Gonzaga University belongs to a long and distinguished tradition of humanistic, Catholic, and Jesuit education. The trustees and regents, faculty, administration and staff of Gonzaga, are committed to preserving and developing that Christian tradition and communicating it to the students and alumni.
Gonzaga College started in 1881 with $936 in hard silver dollars. It bought Gonzagas founder, Father Joseph Cataldo, S.J., 320 acres of land and water, what people then referred to as the old piece of gravel near the falls. Six years later, the College officially opened the doors of its only building for young Scholastics, whose ambition it is to become priests. Exclusively for boys, the College was under the charge of the Jesuit priests. Enrollment for the 1887-88 academic year was 18 boys and young men.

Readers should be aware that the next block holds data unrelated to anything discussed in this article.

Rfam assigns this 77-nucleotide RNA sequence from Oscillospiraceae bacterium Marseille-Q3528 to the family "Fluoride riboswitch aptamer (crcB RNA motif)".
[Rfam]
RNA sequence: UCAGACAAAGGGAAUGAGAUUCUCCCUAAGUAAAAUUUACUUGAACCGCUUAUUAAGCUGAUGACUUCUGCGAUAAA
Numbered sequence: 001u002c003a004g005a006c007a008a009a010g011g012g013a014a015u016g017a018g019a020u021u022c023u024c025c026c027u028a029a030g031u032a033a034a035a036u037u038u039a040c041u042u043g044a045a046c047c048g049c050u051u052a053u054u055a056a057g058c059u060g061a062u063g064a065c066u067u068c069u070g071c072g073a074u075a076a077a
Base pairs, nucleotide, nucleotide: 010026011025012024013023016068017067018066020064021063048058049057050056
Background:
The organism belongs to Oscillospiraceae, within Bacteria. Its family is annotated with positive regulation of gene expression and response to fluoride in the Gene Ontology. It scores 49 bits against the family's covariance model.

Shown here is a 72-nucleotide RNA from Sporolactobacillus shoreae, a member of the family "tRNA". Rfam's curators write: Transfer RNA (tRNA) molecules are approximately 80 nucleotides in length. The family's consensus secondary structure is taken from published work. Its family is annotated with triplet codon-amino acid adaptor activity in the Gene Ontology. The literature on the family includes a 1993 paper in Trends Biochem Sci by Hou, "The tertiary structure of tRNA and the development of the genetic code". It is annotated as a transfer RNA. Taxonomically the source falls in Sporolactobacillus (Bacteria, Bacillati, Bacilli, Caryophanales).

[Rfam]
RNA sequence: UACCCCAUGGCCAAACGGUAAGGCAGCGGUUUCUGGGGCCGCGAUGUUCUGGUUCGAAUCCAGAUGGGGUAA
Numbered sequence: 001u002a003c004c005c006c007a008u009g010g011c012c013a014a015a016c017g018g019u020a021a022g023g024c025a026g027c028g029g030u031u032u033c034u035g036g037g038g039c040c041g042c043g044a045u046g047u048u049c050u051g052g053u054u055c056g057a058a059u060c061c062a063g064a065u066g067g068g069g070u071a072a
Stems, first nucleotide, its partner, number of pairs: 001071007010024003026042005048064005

Today, it is known as Gonzaga University, a private, four-year institution of higher education. More than 105 buildings dot the 131-acre campus overlooking the Spokane River. Students include both women and men, who can enroll in a multitude of undergraduate or graduate programs. Enrollment for the 2013-14 academic year was 7,691 students.
A constant throughout the years is Gonzagas educational philosophy, based on the centuries-old Ignatian model of educating the whole person – mind, body and spirit. At Gonzaga, students discover how to integrate science and art, faith and reason, action and contemplation. "Cura personalis," or care for the individual, is our guiding theme.